Commission OKs new patio for Sanibel Fish House
The Sanibel Planning Commission approved at its recent meeting two applications that allow the Sanibel Fish House to add a new outside patio with up to 26 seats for bonus outdoor seating.
On April 23, the commission voted 5-0 in support of the applications for a waiver and a development permit on the basis that the restaurant adhere to 29 conditions outlined in a report from city staffers.
Commissioner Matthew Kirchner abstained from the vote and discussion due to a conflict of interest – he was asked to pull a permit for the job – and Commissioner Paul Nichols had an excused absence.
Filed by attorney Terrence Lenick on behalf of the property owner, one application requested a waiver from the Land Development Code to allow the Sanibel Fish House to add the patio within the minimum required front yard setback and to allow it to remain in excess of the permitted developed area limit.
The second one sought a development permit to install the patio at 1523 Periwinkle Way.
Roy Gibson, senior planner with the city’s Community Services Department, outlined the staff report and its findings for the dais prior to the commissioners discussing and voting on the applications.
He noted that the restaurant is a lawfully existing non-conforming building and property.
“It does contain several existing non-conformances,” Gibson said, citing setbacks, parking, developed area limit and flood regulations. “These lawfully existing non-conformances are grandfathered in.”
He explained that the applicant must meet six standards for the commission to grant the waiver application, and if the waiver is approved, the restaurant cannot further its non-conformance.
Gibson continued that with the waiver application, the applicant is seeking waivers for two existing non-conformances – the front yard setback and the developed area limitation. He noted that the proposal will not move the building any closer to Periwinkle Way, in terms of setbacks, if approved.
“The property is overdeveloped currently,” Gibson said of the second non-conformance.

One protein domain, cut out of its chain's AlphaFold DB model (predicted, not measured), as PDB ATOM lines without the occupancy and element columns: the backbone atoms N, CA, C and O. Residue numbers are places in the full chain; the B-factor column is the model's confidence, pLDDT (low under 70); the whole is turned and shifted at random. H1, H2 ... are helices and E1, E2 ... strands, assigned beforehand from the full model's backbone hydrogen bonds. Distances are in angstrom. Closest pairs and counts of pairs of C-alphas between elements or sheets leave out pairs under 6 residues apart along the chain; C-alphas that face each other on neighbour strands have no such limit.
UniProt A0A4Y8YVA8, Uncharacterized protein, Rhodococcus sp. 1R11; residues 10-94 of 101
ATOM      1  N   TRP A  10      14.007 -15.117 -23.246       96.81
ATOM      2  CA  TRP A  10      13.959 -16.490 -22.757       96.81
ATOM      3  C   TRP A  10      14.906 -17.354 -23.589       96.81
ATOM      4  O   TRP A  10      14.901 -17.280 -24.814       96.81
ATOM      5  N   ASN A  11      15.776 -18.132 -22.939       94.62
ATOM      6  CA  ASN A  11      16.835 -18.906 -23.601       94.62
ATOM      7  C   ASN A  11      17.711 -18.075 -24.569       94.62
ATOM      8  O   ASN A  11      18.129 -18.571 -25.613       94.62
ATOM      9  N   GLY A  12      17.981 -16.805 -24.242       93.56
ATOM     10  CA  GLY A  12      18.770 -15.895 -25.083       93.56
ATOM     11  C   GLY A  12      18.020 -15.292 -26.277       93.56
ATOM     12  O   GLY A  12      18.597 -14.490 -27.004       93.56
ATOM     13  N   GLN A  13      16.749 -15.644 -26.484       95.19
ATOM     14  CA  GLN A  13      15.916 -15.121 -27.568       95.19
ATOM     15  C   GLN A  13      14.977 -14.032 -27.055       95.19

However, he continued, the restaurant intends to remove and restore areas covered with shells, installing new vegetation and landscaping, so the loss of area due to the patio will be made up for.
As for the development permit application to install the patio, Gibson explained that the city’s code allows for up to 15 percent of the permitted indoor seats to be allocated for outdoor seating. The restaurant is permitted for 200 seats; the proposal will reduce the indoor seats by 26 for an even swap.
“Their application proposes no increase in total seats,” he said.
Lenick reported that his client was OK with the 29 conditions outlined by staff in its report.
“We’re going to do all the vegetation things that they’ve required,” he said.
Lenick did raise concern over one condition, which calls for the removal of an existing bicycle rack. He explained that his client wants to keep it, but does not know where to put in and remain in compliance.
“We don’t know where she wants it relocated,” Lenick said, referring to a Natural Resources staffer.
Gibson explained that wherever it is located, it should not directly impact landscaping.
“I think there are alternative locations,” he said.
Following a brief discussion on the rack’s placement, along with questions by commissioners about the total number of seats and proposed additional vegetation, the dais voted to approve both applications.